Trend Watch, September 2023

Three landscape architects share their thoughts on the Voice

History is calling as Australians head to the polls for a referendum on October 14, 2023, to vote on enshrining an Indigenous Voice to Parliament in the Constitution.

The Australian Institute of Landscape Architects (AILA) said it encourages all members to “engage deeply with the available information, contemplate its implications, and arrive at an informed stance that aligns with your values and beliefs.

“As landscape architects, we often find ourselves at the intersection of nature, culture, politics and history, aiming to craft spaces that resonate with the stories and experiences of those who inhabit them. This unique position imparts a special responsibility upon us to be both informed and sensitive to the cultural dimensions of our work.”

AILA has compiled referendum resources.

Photo: Uluru Statement from the Heart, BrownHoneyAnt, Wikimedia Commons – an invitation from First Nations people to all Australians. The First Nations Voice is the first proposal from the Statement – read more.

Three landscape architects shared their thoughts on the Voice with StreetChat.

Global Design Director of ASPECT Studios, UTS Adjunct Professor, AILA and ASLA Fellow Sacha Coles:

I’m supporting the Voice to Parliament by voting yes because all steps towards closing the gap matter.

“I want us to acknowledge the impact of Australia’s colonisation and move forward together with pride that we are carried on the back of 65,000 years of continuous culture and care for Country.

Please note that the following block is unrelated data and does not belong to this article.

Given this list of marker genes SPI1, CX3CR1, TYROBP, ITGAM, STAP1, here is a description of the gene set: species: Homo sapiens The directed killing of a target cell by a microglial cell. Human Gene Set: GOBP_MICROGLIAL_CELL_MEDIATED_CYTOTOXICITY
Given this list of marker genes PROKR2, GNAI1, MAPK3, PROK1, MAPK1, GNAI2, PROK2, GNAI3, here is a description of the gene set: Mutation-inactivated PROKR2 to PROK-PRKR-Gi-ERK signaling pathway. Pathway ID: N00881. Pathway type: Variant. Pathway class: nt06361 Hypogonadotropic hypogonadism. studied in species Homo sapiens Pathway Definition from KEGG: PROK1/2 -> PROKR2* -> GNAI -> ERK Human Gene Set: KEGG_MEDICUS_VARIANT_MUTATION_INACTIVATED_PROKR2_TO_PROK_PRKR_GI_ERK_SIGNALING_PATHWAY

“Let’s not lose this one opportunity to show that Australians can listen to advice on issues that affect our First Peoples and most importantly, that we can act to recognise and empower our First Nations brothers and sisters.

“It’s one step, but it’s an important recognition that we are moving forwards as a country united. It’s a YES from me to the Voice.”

Director of Land and Form, Ro Iyer:

“The Voice to Parliament is a significant moment in Australian history. It’s a moment for us as a community to follow up and deliver on previous promises and  move forward together to officially recognise and acknowledge our first peoples. A chance to show our respect for their history, their knowledge and to give them a real voice so in turn they can help us look after our country including its people and its environment in the face of population growth and the current climate crisis.

“The Voice to Parliament is the right step to take to close the gap and raise further awareness. It’s a forum which legitimises issues that significantly affect First Nations peoples which will require answering and actioning by the government and the Australian people, no more empty promises.

“By allowing the Voice to Parliament, we also truly acknowledge the Uluru Statement. We give the statement the respect it deserves and empower first nations people to have their own power over their future generations which is a significant thing considering the lack of choice most have had in the past.

“First Nations people simply seek to be heard and we could learn so much if we just listened. As landscape architects we could learn how to better protect our native flora and fauna during bush fires, flooding and extreme drought – all of which are becoming more erratic and severe with ongoing climate change. We could learn how to design better for our natural environment, how new communities can fit into these systems with less impact and how we can futureproof our parklands and open spaces, the way First Nations peoples have done for a very long time.